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Trump’s Iran plans driving EU toward Russia and China –

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US President Donald Trump’s expected move to “de-certify” the international nuclear deal with Iran is driving a wedge between Europe and the United States and bringing Europeans closer to Russia and China, Germany said on Thursday (12 October).

German Foreign Minister Sigmar Gabriel has spoken out repeatedly against Trump’s likely step, but his latest comments aimed to spell out the impact it would have in starker terms.

“It’s imperative that Europe sticks together on this issue,” Gabriel, a Social Democrat, told the RND German newspaper group. “We also have to tell the Americans that their behaviour on the Iran issue will drive us Europeans into a common position with Russia and China against the USA.”

Trump is seen unveiling a broad strategy on confronting Iran this week, likely on Friday, including a move to de-certify Iran’s compliance with the 2015 accord, which he has called an “embarrassment” and the “worst deal ever negotiated”.

Trump expected to decertify Iran nuclear deal, official says

President Donald Trump is expected to announce soon that he will decertify the landmark international deal to curb Iran’s nuclear program, a senior administration official said yesterday (5 October), in a step that potentially could cause the 2015 accord to unravel.

Senior US officials, European allies and prominent US lawmakers have told Trump that refusing to certify the deal would leave the US isolated, concede the diplomatic high ground to Tehran, and ultimately risk the unravelling of the agreement.

Mogherini: No need to renegotiate Iran nuclear deal

EU foreign policy chief Federica Mogherini said Wednesday (20 September) that there was no need to renegotiate the Iranian nuclear deal, insisting it was “delivering” despite US demands to re-open the agreement.

The UN nuclear watchdog has repeatedly certified that Iran is adhering to restrictions on its nuclear energy programme mandated by the deal to help ensure it cannot be put to developing atomic bombs.

Signed by the United States, Britain, France, Germany, Russia, China, the European Union and Iran, the deal lifted sanctions on Tehran in exchange for curbs on its nuclear work.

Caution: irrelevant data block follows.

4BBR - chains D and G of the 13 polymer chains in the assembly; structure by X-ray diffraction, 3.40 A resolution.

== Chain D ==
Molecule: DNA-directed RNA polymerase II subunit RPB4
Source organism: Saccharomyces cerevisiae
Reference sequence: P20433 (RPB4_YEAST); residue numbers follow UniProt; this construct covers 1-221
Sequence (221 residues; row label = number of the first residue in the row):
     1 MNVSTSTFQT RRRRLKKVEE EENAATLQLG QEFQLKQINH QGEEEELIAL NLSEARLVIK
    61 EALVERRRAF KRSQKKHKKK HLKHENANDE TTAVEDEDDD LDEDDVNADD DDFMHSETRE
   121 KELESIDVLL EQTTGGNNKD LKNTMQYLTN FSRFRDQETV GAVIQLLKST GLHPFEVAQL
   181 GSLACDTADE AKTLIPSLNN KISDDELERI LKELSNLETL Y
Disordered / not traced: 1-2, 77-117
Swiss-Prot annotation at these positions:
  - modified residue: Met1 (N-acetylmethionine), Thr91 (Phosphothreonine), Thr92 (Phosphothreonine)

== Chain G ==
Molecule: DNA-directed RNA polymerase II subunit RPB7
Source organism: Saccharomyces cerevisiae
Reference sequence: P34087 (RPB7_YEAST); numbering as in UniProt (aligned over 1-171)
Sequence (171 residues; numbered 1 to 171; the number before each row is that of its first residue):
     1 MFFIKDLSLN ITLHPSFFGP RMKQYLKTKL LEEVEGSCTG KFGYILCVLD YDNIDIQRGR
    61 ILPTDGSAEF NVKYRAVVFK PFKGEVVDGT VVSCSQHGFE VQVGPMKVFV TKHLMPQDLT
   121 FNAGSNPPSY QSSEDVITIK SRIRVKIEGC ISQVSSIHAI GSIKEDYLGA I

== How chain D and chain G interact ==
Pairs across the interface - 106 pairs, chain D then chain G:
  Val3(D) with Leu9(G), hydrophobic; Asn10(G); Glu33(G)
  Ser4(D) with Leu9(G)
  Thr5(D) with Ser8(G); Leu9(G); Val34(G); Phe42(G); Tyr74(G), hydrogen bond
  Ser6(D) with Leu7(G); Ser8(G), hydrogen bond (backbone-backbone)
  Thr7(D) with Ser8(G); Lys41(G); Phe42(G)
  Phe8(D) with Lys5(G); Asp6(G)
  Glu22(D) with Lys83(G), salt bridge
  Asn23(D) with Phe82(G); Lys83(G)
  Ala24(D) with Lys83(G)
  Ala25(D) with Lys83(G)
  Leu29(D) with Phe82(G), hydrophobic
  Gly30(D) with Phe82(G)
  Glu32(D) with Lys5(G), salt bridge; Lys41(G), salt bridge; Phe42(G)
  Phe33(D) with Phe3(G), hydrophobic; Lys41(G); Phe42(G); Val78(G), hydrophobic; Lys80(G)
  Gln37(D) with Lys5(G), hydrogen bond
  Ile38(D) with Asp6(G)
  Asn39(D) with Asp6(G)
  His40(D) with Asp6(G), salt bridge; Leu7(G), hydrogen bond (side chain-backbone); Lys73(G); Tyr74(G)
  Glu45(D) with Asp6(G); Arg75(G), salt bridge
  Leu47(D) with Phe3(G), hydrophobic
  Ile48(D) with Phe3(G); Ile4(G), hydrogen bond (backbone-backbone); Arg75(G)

Germany has close economic and business ties with Russia, although relations have soured since Moscow’s annexation of Ukraine’s Crimea region. Berlin is also working to expand ties with China.

Gabriel is expected to leave his post in coming months since his Social Democrats have vowed to go into opposition after slumping badly in the 24 September election, opting not to reprise an awkward “grand coalition” with Merkel’s conservatives.

Merkel and allies reach common ground on migration, coalition talks loom

German Chancellor Angela Merkel’s Christian Democrats (CDU) reached a deal on migrant policy with her conservative Bavarian allies on Sunday (8 November), removing a major obstacle to pursuing talks on a coalition with other parties.

In an apparent concession, Merkel agreed to put a number on how many people Germany would accept per year on humanitarian …

Gabriel on Monday urged the White House not to jeopardise the nuclear agreement, saying such a move would worsen instability in the Middle East and could make it more difficult to halt nuclear arms programmes in other countries.

In the interview released on Thursday, he said the nuclear agreement was being treated “like a football” in US domestic politics, but the issue could have serious consequences.

He said Russia was watching developments closely, including the divisions between Europe and the United States. “That doesn’t exactly strengthen our position in Europe.”

Ultimately, Gabriel told the newspaper group, there were only three countries – the United States, Russia and China – that could avert a new nuclear arms race.

“But those countries mistrust each other so much at the moment that they are not working together sufficiently. It must be in our interest to press for more trust.”

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Silicon Valley Is Not Your Friend

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Burmese soldiers round up Rohingya in Rakhine State. Footage acquired by The New York Times

Burmese soldiers round up Rohingya in Rakhine State. Footage acquired by The New York Times

Burmese soldiers round up Rohingya in Rakhine State. Footage acquired by The New York Times

By Noam Cohen@noamcohen is the author of “The Know-It-Alls: The Rise of Silicon Valley as a Political Powerhouse and Social Wrecking Ball,” from which this essay is adapted.

LATE last month, Mark Zuckerberg wrote a brief post on Facebook at the conclusion of Yom Kippur, asking his friends for forgiveness not just for his personal failures but also for his professional ones, especially “the ways my work was used to divide people rather than bring us together.” He was heeding the call of the Jewish Day of Atonement to take stock of the year just passed as he pledged that he would “work to do better.”

Such a somber, self-critical statement hasn’t been typical for the usually sunny Mr. Zuckerberg, who once exhorted his employees at Facebook to “move fast and break things.” In the past, why would Mr. Zuckerberg, or any of his peers, have felt the need to atone for what they did at the office? For making incredibly cool sites that seamlessly connect billions of people to their friends as well as to a global storehouse of knowledge?

Lately, however, the sins of Silicon Valley-led disruption have become impossible to ignore.